COMMENTARY: Original vs. Remake

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Even though the original ‘Ocean’s Eleven’ was praised for being fun and memorable, the 2001 remake is rated much better than its predecessor.
Remakes help making popular again

By Anna Ashcraft
Staff Writer/Spectator

Movie remakes can help recreate a once known story and make it popular again. With all of the advancements in film technology and animation, remakes are taking old stories and making them live again, although some movies are classics that can never be trumped.

There are countless movies that have been remade over and over again, including: “Ocean’s Eleven,” the Freddie Kruger series, “Death at a Funeral,” “Moulin Rouge,” “Batman,” “Charlie and the Chocolate Factory,” “Dracula, “Frankenstein and “King Kong.” 

Many of these classics are books turned to movies; while they then became movies that were remade in recent years.

Remaking a movie can help spice up the story and get fans interested and watching again.

“Ocean’s Eleven” is a movie filmed in 1960 starring Frank Sinatra and Dean Martin.

The film is essentially about a group of 11 criminals that plan to rob five Las Vegas casinos in one night at the same time.

The 2001 remake of the same name starring George Clooney, Brad Pitt, Matt Damon, Bernie Mac, Casey Affleck and Julia Roberts grossed 450 million compared to the 2 million that the original film grossed.

On IMDB they rated the Oceans Eleven remake with a 7.8 rating and the original film only a 6.6 rating.

“A Nightmare on Elm Street” starring Robert Englund, Heather Langenkamp and Johnny Depp was a 1984 film that instilled terror in children and teens alike, the infamous movie about the dead Krueger who has a gloved hand with razors on it.

He kills the teenagers of the parents who burned him alive in their sleep and they die in real life. This movie is part of a series of movies and was remade in 2010.

The total worldwide box office numbers are 25 million for the 1984 Nightmare on Elm Street film and 117 million for the 2010 remake.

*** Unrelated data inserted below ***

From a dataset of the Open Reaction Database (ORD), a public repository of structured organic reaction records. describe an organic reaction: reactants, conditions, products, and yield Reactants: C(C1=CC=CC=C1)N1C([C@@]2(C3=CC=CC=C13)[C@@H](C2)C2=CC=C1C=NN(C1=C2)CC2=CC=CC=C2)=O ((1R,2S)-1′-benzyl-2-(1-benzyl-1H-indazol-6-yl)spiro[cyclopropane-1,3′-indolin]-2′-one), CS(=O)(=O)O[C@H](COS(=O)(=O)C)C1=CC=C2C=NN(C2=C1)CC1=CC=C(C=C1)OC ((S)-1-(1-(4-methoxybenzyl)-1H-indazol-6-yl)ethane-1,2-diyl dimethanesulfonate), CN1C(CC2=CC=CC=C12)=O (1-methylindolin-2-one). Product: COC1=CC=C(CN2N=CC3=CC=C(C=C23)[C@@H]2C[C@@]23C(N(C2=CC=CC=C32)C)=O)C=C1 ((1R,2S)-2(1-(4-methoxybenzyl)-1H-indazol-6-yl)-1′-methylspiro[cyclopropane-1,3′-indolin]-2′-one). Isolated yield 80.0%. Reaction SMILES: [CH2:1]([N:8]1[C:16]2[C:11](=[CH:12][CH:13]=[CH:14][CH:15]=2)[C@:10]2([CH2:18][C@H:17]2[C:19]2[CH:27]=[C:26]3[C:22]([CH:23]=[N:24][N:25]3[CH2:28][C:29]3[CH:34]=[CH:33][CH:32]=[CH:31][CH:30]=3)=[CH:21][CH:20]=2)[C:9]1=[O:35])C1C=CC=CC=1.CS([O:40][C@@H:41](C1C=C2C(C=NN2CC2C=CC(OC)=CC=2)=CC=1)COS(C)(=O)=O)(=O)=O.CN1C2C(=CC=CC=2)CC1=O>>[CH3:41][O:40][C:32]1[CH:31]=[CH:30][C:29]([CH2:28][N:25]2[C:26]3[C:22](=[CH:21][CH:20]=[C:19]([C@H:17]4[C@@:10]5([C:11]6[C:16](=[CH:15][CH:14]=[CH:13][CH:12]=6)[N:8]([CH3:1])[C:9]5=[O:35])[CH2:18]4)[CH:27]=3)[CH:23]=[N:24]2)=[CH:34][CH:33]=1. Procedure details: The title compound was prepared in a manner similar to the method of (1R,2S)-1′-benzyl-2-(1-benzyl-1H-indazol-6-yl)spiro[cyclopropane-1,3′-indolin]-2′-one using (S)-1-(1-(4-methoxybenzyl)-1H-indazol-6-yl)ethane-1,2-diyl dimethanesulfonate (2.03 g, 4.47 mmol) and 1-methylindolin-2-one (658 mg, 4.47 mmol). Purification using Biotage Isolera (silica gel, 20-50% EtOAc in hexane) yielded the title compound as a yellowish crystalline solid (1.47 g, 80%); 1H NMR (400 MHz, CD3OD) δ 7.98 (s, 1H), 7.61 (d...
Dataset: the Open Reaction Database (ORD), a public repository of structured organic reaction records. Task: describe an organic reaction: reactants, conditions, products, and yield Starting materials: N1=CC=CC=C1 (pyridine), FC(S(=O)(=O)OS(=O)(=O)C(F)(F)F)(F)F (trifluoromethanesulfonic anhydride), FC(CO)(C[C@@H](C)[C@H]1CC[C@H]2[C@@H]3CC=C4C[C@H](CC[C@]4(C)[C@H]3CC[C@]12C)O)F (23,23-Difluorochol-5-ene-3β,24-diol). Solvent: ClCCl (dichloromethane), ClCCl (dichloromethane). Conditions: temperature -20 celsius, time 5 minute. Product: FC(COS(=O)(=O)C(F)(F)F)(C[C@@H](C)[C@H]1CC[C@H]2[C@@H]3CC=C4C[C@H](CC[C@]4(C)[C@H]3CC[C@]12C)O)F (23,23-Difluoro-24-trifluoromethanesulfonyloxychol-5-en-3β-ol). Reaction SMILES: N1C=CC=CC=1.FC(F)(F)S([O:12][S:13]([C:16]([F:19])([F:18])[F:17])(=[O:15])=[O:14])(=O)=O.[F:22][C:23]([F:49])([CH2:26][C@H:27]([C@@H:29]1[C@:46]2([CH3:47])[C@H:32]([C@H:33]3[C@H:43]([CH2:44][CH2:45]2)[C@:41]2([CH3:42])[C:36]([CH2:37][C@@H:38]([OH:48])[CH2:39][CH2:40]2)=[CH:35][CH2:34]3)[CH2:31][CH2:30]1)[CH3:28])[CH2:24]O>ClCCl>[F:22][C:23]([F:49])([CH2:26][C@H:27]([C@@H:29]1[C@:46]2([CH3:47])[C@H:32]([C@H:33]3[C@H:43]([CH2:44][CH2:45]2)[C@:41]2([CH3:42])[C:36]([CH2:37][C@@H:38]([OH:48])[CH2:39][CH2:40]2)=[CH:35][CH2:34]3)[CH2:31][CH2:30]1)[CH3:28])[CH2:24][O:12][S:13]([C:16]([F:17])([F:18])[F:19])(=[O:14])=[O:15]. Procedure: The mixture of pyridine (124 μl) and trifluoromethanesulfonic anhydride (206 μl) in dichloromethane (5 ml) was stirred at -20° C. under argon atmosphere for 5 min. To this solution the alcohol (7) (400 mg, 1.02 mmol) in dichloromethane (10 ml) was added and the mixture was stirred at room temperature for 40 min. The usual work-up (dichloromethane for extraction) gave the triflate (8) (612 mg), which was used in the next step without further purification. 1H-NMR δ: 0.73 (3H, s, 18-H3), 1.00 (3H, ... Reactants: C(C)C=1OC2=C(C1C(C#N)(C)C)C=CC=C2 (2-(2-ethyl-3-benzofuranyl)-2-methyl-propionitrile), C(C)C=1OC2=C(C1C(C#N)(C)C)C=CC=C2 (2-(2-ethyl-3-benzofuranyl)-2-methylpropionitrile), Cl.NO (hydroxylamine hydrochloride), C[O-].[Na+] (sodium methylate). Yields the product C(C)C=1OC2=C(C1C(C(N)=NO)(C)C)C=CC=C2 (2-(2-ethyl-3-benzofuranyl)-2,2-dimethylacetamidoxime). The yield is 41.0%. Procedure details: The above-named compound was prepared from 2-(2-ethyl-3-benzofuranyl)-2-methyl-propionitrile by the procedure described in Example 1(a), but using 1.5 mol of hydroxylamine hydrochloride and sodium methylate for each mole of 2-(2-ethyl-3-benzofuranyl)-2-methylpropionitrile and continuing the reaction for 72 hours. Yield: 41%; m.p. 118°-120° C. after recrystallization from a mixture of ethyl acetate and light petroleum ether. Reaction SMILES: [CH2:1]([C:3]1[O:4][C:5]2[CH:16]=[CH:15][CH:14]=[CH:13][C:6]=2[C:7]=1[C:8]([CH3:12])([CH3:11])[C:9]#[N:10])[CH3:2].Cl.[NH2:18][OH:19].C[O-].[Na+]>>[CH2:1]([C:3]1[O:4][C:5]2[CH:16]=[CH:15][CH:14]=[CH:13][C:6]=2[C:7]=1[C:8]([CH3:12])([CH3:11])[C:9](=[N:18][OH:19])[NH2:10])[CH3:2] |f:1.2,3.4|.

But even though the remake made more in the box office, it is rated as less by IMDB with a 5.2 rating for the remake and a 7.5 for the original film. 

This is a classic movie that has fueled Hollywood horror for over a decade.

“King Kong” is a classic movie filmed in 1933 in black and white. It was remade in 1976 and again in 2005. 

This movie follows Carl, an American movie producer who happens upon Skull Island where King Kong, the giant gorilla, lives.

Carl takes the gorilla back to New York to be displayed as the “Eighth Wonder of the World,” but the gorilla breaks out and destroys half of the city.

The 2005 remake directed by Peter Jackson, starring Jack Black, Naomi Watts and Adrien Brody grossed around 550 million worldwide. The 1933 film grossed 51 million (estimated) according to IMDB. Rotten Tomatoes gave a 9 for the 1933 film while the 2005 remake only rated at 7.7. “Batman” is a film that has been remade countless times. From comics to films to animated films and even children’s series, Batman is a franchise that cannot be trumped.

Michael Keaton and Jack Nicolson starred in the 1984 “Batman.” There is also the original “Batman” in 1966 and “Batman Begins”  in 2005.

The 1989 “Batman” earned 251 million with a 6.6 rating on

Rotten Tomatoes and “The Dark Knight,” part of that “Batman Begins” series came in as number 1 of all the Batman movies at 533 million with a rating of 8.6. Batman, King Kong and Freddy Krueger all prove by their fan ratings that the original movies were better than any remakes they could or have made.

These films are all classics and no amount of CGI or special effects can make a great story better.

Most movies that come out are all about violence, special effects and action.

Sometimes, this can take away from the true meaning of a film, telling a story.

Anna Ashcraft is a staff writer for the Spectator. She can be reached by